Like many writers, new and experienced, you may be gearing up for a dedicated writing month in November, eager to crack that 50,000 word goal of NaNoWriMo. Good luck! I hope you nail it. I hope you hit 50,000 words with days to spare.
The fun thing about NaNoWriMo and setting a big writing goal is that it should help you develop new or improved habits. If you manage to write every day for a month, make sure you’ve got plans to keep writing afterward. Don’t drop your 50,000 word start of a novel into a drawer and wait until next year.
Writing is a long-term race, but the NaNo sprint can get you off to a great start. Now push on to the finish. 50,000 words should equate to roughly half a regular novel. It’s about a quarter to a third of one of mine. It’s long enough to be a significant portion of a finished draft.
If you’re a pantser, you should have wandered through the fog far enough to maybe have an inkling of the ending. At the least, you’ll understand major characters, important scenes, and the most compelling conflicts. All of these components can now be fine-tuned and targeted toward a high-powered conclusion.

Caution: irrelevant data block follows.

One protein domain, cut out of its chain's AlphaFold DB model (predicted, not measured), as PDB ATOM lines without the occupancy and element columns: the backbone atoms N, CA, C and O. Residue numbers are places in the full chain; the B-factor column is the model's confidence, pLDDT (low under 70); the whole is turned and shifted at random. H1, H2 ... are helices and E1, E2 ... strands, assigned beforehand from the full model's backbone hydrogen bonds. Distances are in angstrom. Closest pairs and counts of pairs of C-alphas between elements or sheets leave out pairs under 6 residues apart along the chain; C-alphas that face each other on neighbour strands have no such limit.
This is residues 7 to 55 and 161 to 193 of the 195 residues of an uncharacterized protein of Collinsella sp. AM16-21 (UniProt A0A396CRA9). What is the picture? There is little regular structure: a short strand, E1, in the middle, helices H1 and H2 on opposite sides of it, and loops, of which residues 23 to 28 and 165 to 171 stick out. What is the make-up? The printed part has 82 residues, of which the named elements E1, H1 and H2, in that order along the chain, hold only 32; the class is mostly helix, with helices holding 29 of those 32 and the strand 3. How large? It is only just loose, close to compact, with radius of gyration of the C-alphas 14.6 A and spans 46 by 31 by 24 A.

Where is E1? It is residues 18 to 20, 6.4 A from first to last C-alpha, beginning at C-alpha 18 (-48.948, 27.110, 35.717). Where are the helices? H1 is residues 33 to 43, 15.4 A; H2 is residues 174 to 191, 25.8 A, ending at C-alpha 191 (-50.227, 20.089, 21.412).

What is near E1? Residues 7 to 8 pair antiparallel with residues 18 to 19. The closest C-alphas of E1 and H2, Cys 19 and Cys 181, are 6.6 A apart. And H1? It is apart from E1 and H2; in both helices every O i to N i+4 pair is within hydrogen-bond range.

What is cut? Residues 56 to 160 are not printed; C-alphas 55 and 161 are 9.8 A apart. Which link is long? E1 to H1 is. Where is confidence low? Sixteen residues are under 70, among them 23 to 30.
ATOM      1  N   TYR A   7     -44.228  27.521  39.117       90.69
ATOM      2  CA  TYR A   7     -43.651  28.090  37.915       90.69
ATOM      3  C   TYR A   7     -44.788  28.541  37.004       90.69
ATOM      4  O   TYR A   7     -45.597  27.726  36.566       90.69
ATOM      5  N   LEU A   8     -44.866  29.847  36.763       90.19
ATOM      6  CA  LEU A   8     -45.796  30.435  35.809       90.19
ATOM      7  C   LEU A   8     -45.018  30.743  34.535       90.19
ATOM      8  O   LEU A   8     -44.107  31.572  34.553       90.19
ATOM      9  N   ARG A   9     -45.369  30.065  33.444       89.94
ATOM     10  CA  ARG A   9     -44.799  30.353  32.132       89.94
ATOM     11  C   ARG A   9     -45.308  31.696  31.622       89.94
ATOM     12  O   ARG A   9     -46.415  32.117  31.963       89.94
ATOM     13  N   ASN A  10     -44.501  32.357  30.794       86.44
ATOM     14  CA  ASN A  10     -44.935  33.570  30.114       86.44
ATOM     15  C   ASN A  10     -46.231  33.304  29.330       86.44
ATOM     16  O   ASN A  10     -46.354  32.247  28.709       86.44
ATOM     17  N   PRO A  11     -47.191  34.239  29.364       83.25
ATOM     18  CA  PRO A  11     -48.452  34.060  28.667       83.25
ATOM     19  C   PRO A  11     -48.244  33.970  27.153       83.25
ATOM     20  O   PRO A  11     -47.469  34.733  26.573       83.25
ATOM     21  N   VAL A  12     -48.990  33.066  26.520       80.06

If you’re an outliner, you should be far along the track you planned. By now you know whether or not the outline was spot on, or spotty. If everything is firing as planned, keep charging ahead to that elegant, rewarding conclusion you’ve already envisioned. If your journey through NaNo has identified flaws in the outline, this is a great time to pause, reconsider, rework, and retarget.
I hope your goal is completing a novel. NaNo offers a wonderful opportunity to plow through much of the rough first draft, generating excitement for the revisions and edits to come. The story is what’s important, and it’s our job to keep working that manuscript until we tell the real story, including everything we need to make it compelling, while stripping out all the excess baggage that just gets in the way.
So enjoy NaNo. Hit your goal. Then keep going.
I’m looking forward to seeing the finished product.